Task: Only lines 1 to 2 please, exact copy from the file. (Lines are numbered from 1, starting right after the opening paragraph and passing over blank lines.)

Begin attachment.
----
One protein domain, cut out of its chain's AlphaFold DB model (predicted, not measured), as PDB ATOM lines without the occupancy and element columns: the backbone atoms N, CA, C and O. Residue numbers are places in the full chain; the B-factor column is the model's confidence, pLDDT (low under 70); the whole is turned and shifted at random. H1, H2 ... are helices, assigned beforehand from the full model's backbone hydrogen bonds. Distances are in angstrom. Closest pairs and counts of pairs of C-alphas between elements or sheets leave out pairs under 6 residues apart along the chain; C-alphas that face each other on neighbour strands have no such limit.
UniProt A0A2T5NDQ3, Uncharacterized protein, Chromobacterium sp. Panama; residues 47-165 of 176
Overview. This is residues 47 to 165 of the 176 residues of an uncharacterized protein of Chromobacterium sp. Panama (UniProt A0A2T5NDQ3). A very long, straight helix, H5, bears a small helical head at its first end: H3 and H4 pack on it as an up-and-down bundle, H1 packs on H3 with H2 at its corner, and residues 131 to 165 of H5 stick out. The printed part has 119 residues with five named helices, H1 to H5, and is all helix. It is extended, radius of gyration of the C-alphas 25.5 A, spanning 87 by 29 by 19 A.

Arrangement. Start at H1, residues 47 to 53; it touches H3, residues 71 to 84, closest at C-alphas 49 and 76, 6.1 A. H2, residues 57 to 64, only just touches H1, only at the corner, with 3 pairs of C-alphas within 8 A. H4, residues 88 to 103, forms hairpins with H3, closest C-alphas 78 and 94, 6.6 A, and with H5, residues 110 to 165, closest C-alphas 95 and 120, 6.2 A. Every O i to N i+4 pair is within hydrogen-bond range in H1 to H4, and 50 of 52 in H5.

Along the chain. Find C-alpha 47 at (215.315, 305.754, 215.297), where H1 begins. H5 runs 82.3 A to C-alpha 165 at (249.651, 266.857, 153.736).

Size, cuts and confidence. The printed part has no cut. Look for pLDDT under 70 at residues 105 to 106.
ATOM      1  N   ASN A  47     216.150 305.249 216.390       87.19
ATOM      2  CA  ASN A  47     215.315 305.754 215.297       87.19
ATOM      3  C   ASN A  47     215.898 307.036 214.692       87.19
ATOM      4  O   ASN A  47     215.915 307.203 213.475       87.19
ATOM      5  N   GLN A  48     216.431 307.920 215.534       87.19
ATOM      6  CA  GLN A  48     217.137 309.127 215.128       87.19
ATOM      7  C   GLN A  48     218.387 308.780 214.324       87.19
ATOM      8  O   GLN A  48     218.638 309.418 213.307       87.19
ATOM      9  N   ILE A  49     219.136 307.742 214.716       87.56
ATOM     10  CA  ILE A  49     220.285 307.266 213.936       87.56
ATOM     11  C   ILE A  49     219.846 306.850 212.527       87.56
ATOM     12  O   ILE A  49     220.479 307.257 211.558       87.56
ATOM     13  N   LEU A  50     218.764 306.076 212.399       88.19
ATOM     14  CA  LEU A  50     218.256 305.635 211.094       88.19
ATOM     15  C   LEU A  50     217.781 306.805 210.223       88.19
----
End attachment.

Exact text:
UniProt A0A2T5NDQ3, Uncharacterized protein, Chromobacterium sp. Panama; residues 47-165 of 176
Overview. This is residues 47 to 165 of the 176 residues of an uncharacterized protein of Chromobacterium sp. Panama (UniProt A0A2T5NDQ3). A very long, straight helix, H5, bears a small helical head at its first end: H3 and H4 pack on it as an up-and-down bundle, H1 packs on H3 with H2 at its corner, and residues 131 to 165 of H5 stick out. The printed part has 119 residues with five named helices, H1 to H5, and is all helix. It is extended, radius of gyration of the C-alphas 25.5 A, spanning 87 by 29 by 19 A.